Nepal: Do’s and Dont’sMarch 5, 2014 1 Response Mosaic Adventure
Nepal heartily welcomes every type of visitors. Whatever the purpose of your visit you always feel homely because of the smiling faces of the locals you encounter during your trip. In return, you need to be very careful before doing anything for others or in front of them. Either you are trekking in the mountains or touring the Kathmandu valley you need to treat the land and its people with care & respect.
Nepal is a multilingual and multicultural country. Such diversity is often astonishing for newcomers. Therefore, you must be very careful not to show any sign of disrespect to the varied people and culture. Here are some tips on what to do and what to avoid while you are in Nepal.
- To show gratitude and respect, use both of your hands rather than one when giving or receiving something, even money. It’s seen as a gesture of respect.
- Remember not to point with a single finger but use a flat extended hand especially to indicate a sacred object or place.
- Among Hindus, avoid touching women and holy men. In Nepal, people especially women, do not normally shake hands when they greet one another. Instead, they press palms together in a prayer-like gesture known as “Namaste”. And ” Namaste” is widely preferred among the Nepalese.
- Don’t eat with your left hand. People consider it an uncivilized act to use the left hand for eating.
- Wear full, long-sleeved dresses. Avoid dresses that are provocative and sexually enticing. As many people in rural Nepal are not used to the westernization, you must be careful not to wear anything that you may have to regret later on.
- Never eat beef in front of Hindus & Buddhist. Beef is strictly prohibited among both Hindus and Buddhists. Cows are sacred in Nepal.
- Try not to step over or point your feet at another person, a sacred place or a hearth.
- Remove your shoes when entering a home, temple or monastery ( and leather items in Hindu temples ) and avoid smoking and wearing a scant dress in religious settings. Remember, some of the entrance of the temple may be prohibited for non-Hindus.
- It is better not to touch offerings or persons when they are on way to shrines, especially if you are non-Hindu.
- Don’t offer food to a Nepalese after tasting it, nor eat from a common pot. And, avoid touching a shared drinking vessel with your lips.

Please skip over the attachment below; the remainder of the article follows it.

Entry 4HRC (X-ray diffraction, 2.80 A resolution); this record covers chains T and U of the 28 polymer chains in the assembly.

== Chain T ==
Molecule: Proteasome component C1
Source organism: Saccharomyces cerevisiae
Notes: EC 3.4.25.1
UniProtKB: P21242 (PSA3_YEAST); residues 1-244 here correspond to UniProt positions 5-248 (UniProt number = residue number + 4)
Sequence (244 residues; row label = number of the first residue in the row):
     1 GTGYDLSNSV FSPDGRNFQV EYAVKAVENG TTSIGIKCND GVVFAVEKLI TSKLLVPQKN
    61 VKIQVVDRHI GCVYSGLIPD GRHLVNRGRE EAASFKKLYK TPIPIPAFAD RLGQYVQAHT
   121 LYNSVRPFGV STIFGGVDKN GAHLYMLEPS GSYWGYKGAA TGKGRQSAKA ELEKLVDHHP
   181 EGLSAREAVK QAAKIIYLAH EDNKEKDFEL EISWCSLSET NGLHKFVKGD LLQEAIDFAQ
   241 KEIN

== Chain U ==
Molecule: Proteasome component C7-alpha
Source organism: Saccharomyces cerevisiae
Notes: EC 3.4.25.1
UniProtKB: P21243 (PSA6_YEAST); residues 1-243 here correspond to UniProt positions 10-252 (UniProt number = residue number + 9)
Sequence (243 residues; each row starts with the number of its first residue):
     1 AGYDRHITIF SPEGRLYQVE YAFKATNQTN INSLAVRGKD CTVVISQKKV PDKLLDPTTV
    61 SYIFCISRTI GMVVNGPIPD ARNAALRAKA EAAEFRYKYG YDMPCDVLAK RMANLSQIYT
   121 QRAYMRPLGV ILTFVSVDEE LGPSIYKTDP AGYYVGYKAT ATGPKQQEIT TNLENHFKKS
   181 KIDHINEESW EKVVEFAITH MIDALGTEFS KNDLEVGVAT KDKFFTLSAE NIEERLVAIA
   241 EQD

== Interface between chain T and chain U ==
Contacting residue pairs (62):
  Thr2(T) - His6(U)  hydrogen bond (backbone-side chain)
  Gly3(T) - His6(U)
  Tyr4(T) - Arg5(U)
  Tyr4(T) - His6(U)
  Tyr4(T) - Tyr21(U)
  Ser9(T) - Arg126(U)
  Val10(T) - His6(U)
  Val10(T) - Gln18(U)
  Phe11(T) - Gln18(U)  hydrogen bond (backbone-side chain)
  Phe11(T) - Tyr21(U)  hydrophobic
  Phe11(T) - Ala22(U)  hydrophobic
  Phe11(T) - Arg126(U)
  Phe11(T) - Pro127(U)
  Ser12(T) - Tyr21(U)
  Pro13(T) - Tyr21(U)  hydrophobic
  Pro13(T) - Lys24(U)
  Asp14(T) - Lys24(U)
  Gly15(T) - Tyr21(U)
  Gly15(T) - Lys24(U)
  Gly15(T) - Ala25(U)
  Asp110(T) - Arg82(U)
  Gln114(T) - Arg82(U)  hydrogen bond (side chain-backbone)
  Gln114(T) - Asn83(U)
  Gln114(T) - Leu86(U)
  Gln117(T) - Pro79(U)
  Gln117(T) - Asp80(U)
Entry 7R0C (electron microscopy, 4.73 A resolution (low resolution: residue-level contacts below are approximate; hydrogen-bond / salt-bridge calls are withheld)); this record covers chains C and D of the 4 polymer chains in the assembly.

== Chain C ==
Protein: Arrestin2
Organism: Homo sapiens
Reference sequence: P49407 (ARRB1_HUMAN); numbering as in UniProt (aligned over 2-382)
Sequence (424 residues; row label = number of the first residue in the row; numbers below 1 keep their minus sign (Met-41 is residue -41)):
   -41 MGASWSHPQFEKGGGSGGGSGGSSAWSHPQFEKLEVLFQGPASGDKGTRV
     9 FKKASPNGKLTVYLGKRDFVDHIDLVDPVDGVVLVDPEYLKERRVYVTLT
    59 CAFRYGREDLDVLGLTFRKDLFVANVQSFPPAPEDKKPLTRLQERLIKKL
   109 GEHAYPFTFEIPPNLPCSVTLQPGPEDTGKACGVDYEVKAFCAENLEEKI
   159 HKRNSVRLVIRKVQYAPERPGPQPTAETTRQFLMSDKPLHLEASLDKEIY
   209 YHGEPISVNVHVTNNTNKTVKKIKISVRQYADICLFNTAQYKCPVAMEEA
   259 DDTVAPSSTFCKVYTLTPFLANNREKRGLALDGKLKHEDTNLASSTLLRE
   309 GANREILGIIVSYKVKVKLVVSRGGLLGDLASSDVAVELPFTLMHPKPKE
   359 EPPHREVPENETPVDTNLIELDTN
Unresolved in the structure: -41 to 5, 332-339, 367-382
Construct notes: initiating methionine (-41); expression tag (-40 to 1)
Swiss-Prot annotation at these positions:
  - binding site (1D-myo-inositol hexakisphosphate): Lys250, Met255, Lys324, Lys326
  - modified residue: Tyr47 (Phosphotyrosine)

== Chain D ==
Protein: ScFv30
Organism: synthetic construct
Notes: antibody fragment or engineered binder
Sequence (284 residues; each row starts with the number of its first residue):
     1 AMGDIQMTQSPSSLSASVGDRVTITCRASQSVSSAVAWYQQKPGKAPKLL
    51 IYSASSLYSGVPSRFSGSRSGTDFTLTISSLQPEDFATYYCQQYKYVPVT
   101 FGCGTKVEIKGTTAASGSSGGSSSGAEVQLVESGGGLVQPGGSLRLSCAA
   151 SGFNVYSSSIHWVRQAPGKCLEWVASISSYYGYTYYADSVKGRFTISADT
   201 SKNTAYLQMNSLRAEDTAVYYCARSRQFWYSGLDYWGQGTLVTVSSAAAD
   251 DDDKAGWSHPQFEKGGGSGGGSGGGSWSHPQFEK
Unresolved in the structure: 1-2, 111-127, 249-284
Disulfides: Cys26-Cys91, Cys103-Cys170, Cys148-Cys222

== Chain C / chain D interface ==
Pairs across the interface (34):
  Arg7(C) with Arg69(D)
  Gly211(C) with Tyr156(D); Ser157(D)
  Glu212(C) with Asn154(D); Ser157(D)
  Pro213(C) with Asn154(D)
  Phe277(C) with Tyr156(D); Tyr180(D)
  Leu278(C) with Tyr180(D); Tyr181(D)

- The sight of men holding hands is common, but men and women holding hands, and general acts of affection, are frowned upon. Do not do something that is totally alien to Nepalese culture.
- Do walk around stupas clockwise, so that the outer walls are always on your right. If you encounter a stone wall covered with Tibetan inscriptions, do the same. Walk past with the wall on your right (and don’t take any of the stones).
- Don’t lose your cool. Raising your voice or shouting is seen as extremely bad manners in Nepal. And it only worsens the situation leading you to problems.
- Do get a receipt of authenticity when purchasing an antique replica, otherwise, you will not be allowed to take it out of the country. And don’t buy ivory or fur from endangered species, your purchases encourage the trade in such illegal goods, and you won’t be allowed to bring them back home anyway.
- Don’t give in to children who ask for just one rupee. Although a rupee is a small amount that anyone can spare, successful begging leads young children to drop out of school and take up panhandling as their trade. If you want to help, give to a trustworthy charity or a school.
- Don’t take photographs of locals, holy shrines & temples unless they have clearly given their consent.
These are the general list of things you can and can not do while in Nepal. But it is completely subjective and also, depends on where you visit. If you spend your time at Kathmandu valley, or at Pokhara you will find locals much westernized that your activities may not affect them.
But not everywhere in Nepal you will have that freedom. So, while you appear in front of the locals be careful with what you do. And connect to them with gradual communications and greetings.